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  In this article
   Abstract
   Introduction
   Methods
   Results
   Discussion
   Acknowledgments
   References

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STUDIES
Year : 2004  |  Volume : 70  |  Issue : 6  |  Page : 345-348

Management of premenstrual acne with Cox-2 inhibitors: A placebo controlled study


Consultant Dermatologist, Mallya Hospital, Bangalore, India

Correspondence Address:
’Citadel’, 11 Plain Street, Shivajinagar, Bangalore - 560001, India
rustomtehrani@yahoo.co.in

  Abstract 

BACKGROUND: Premenstrual acne is poorly understood, the accepted hypothesis is 30 years old. AIMS: Here we test the hypothesis that premenstrual acne can be suppressed using Cox-2 inhibitors. METHODS: Eighty women with premenstrual acne were enrolled in a trial where they were given rofecoxib, a Cox-2 inhibitor or placebo for 10 days for two cycles and were evaluated using acne severity index and inflammatory acne counts. RESULTS: Rofecoxib was more effective than the placebo. CONCLUSIONS: Although the number studied is small, the results suggest that rofecoxib is effective in the management of premenstrual acne and that prostaglandin PGE2 may be involved in its pathogenesis.

How to cite this article:
Tehrani R, Dharmalingam M. Management of premenstrual acne with Cox-2 inhibitors: A placebo controlled study. Indian J Dermatol Venereol Leprol 2004;70:345-8


How to cite this URL:
Tehrani R, Dharmalingam M. Management of premenstrual acne with Cox-2 inhibitors: A placebo controlled study. Indian J Dermatol Venereol Leprol [serial online] 2004 [cited 2014 Nov 29];70:345-8. Available from: http://www.ijdvl.com/text.asp?2004/70/6/345/13475



  Introduction Top


Acne is one of the commonest maladies occurring in an individual's lifetime. While acne responds to conventional therapy, premenstrual acne keeps recurring prior to menstruation and is refractory to treatment. Premenstrual acne occurs in 44% of women in the late luteal phase of menstruation.[1] A recent study showed that the incidence of premenstrual acne per menstrual period in these individuals was 63%.[2]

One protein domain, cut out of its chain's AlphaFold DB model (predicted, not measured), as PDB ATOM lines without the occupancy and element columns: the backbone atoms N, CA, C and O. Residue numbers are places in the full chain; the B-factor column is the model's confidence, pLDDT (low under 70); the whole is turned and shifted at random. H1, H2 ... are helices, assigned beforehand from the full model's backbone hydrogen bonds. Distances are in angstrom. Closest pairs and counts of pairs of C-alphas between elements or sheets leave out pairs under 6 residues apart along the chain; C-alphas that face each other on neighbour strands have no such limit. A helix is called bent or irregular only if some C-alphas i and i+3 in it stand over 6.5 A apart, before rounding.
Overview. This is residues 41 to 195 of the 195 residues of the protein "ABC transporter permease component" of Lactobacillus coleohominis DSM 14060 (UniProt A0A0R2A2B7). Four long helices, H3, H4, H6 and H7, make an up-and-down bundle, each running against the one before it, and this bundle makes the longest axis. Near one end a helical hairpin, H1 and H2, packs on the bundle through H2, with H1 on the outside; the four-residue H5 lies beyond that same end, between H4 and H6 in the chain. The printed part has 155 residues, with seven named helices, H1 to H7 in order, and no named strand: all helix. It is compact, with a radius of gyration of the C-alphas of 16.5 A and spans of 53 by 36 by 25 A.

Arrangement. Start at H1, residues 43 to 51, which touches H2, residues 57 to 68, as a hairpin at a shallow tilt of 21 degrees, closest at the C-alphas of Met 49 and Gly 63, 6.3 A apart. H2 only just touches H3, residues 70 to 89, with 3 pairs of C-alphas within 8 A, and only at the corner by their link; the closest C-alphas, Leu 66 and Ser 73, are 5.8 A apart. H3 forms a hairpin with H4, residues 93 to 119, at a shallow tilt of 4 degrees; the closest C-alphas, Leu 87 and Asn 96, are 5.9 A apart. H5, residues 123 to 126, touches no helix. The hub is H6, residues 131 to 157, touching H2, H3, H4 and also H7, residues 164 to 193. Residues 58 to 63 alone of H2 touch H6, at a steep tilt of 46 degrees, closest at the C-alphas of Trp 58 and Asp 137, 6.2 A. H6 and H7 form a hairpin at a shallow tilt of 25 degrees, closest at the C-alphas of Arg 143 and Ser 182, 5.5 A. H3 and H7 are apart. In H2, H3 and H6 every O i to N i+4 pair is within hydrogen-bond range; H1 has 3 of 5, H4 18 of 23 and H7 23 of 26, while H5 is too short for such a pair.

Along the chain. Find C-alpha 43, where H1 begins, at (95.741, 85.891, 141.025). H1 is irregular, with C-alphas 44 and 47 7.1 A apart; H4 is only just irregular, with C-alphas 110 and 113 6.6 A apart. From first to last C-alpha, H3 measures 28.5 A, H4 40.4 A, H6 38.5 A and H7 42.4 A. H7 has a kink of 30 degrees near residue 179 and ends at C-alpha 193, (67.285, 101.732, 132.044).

The accepted hypothesis, which is 30 years old, states that the pilosebaceous duct becomes smaller between days 15 and 20 of the menstrual cycle and the blockage leads to premenstrual acne.[3] However, the mechanism for this blockage is not known.

We propose that prostaglandins may be the causative agent for premenstrual acne through their vasoactive properties. Hence, we compared the effects of cyclical administration of a cyclooxygenase-2 (Cox-2) inhibitor, rofecoxib, with that of a placebo in patients with premenstrual acne.


  Methods Top


The study was undertaken in the year 2003-2004 in the dermatology outpatient department of a tertiary care hospital in Karnataka. After obtaining an informed consent, 80 consecutive women, with regular menstrual cycles and premenstrual acne were recruited in the study. The selection criteria were mild to moderate severity acne that had not been treated with corticosteroids or NSAIDs for one month prior to the trial.

Patients were randomly divided into two groups of 40 patients each, one group was put on rofecoxib 50 mg daily, while a control group was assigned to take a placebo, both starting 10 days prior to the onset of the menstrual cycle, or at the onset of premenstrual acne, if this occurred earlier and discontinued at the onset of menstruation.

Patients were studied for 2 cycles over 2 months. Patients were examined initially on enrollment, on Day 1 and Day 10 of the treatment by the severity index described by Michaelsson et al[4] by counting the number of open or closed comedones, papules, pustules and infiltrated lesions. They described the severity index as 0.5 for comedones, 1 for a papule, 2 for a pustule, 3 for infiltrated lesion and 4 for cystic lesions. Multiplying each type of lesion with its severity index and adding them together calculated the total severity score. An inflammatory acne count was done along with the severity rating. All patients were also advised to use a soothing cream (Aloederm©) daily.